Genetic and non-genetic components are believed to govern the etiology of common complex traits such as Parkinson's disease (PD). In view of the biochemical evidence of depleted dopamine levels in the affected brains and also the most common and effective therapeutic modality of administration of levodopa in PD, genes from the dopaminergic pathway emerge as major determinants. We have earlier shown the role of DRD4-120 bp duplication marker in PD susceptibility. In this study, contribution of six genes involved in dopamine synthesis and metabolism to PD susceptibility and disease severity was assessed in a North Indian PD cohort.
339 patients diagnosed using UKPD brain bank criteria and 344 matched controls were recruited and disease severity was assessed using the Hoehn and Yahr scale and Unified Parkinson Disease Rating Scale III scores. Allelic, genotypic and haplotypic associations with PD were computed; severity was compared among the genotypic categories of markers; gene–gene interactions were assessed using multiple logistic regression.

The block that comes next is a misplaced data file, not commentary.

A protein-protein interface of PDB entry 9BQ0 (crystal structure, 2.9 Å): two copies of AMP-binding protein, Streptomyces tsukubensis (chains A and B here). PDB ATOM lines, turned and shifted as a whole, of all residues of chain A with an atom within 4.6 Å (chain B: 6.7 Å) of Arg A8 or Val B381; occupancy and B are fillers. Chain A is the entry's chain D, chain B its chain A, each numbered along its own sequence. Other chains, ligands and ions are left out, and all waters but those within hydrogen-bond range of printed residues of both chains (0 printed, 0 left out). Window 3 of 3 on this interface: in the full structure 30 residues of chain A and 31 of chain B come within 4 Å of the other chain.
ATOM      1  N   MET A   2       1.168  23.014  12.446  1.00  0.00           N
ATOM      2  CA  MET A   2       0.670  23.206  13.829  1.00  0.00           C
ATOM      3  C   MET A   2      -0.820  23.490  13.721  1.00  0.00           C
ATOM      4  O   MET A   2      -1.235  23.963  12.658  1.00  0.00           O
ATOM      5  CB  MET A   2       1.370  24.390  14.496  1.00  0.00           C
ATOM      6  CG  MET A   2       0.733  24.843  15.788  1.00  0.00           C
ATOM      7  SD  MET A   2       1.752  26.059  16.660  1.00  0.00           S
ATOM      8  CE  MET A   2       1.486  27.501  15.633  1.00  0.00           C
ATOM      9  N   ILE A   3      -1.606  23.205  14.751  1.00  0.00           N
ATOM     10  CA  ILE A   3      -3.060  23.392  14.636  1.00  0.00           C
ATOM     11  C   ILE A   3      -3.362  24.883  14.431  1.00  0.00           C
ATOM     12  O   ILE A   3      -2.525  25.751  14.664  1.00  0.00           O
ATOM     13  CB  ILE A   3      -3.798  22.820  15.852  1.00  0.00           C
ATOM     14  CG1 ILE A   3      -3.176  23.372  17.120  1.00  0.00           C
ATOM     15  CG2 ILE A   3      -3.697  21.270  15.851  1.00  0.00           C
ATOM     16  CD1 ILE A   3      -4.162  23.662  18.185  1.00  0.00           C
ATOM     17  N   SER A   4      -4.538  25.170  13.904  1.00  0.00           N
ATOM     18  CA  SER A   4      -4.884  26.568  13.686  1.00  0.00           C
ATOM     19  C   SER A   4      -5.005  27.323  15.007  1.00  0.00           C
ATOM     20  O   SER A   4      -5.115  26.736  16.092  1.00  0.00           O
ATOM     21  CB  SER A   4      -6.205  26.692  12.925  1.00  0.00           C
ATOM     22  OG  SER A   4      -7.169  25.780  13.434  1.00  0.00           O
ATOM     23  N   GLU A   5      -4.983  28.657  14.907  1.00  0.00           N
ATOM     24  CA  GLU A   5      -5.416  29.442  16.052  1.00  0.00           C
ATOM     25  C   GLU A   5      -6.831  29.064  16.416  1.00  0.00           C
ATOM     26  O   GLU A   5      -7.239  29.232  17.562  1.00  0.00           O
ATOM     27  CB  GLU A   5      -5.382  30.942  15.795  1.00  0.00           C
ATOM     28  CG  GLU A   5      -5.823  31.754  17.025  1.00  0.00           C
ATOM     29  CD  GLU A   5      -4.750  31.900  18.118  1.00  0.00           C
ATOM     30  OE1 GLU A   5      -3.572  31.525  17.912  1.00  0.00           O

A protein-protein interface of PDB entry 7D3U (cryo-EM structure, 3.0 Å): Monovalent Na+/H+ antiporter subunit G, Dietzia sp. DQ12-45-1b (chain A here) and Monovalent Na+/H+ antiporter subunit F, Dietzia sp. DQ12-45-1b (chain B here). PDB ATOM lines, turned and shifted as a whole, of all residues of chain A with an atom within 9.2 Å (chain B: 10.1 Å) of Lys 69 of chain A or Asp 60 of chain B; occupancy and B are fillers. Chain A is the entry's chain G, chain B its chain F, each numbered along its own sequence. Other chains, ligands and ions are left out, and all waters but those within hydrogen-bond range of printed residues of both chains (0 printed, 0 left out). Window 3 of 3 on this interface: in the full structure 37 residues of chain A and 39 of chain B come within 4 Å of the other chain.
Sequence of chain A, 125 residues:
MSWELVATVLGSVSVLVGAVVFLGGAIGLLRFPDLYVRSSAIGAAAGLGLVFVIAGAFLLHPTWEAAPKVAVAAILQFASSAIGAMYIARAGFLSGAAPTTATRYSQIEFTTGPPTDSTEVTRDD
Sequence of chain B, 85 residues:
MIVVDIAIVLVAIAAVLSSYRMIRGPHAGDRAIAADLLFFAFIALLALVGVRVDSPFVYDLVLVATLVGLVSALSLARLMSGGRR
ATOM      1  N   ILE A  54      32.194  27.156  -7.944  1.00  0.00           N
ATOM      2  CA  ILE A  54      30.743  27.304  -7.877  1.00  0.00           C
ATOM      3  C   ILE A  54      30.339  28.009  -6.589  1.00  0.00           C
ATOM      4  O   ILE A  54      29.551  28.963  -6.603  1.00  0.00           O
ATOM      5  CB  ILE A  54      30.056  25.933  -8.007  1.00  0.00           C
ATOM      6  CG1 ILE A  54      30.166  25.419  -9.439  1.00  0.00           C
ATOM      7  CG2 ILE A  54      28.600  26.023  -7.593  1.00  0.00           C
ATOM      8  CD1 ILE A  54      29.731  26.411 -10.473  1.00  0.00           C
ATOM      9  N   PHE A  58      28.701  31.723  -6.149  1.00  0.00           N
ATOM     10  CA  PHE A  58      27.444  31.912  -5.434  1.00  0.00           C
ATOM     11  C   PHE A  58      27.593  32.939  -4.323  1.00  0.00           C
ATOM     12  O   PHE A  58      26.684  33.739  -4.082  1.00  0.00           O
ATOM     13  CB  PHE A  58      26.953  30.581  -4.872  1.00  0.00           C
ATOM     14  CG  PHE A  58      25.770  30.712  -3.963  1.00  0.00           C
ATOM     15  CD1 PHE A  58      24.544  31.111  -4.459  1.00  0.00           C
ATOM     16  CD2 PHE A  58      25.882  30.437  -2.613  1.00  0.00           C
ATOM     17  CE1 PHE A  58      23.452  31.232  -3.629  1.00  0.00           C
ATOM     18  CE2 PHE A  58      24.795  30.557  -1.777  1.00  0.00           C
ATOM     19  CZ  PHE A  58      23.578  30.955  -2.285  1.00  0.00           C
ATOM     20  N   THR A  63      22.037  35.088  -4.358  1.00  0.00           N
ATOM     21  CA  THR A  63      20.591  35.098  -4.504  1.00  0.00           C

A highly significant association of dopamine β-hydroxylase (DBH) haplotypes (rs1611115T>C − rs1108580A>G − rs5320A>G − rs129882C>T) with PD was observed; haplotypes C-A-G-C [P=0.000005, Odds ratio (95% confidence interval): OR (95% CI)=1.76 (1.38–2.25)] and C-A-G-T [P=0.000001, OR (95% CI)=0.49 (0.37–0.65)] retaining significance after Bonferroni correction. rs129882, a 3′UTR SNP in DBH showed significant association with disease severity [Hoehn and Yahr (P=0.005) and Unified Parkinson Disease Rating Scale (P=0.006)].
Observed association of DBH SNP/SNP haplotypes with PD susceptibility and its role in modulating disease severity reiterates the importance of dopamine pathway in sporadic PD etiology in general and potential therapeutic implications of DBH in particular.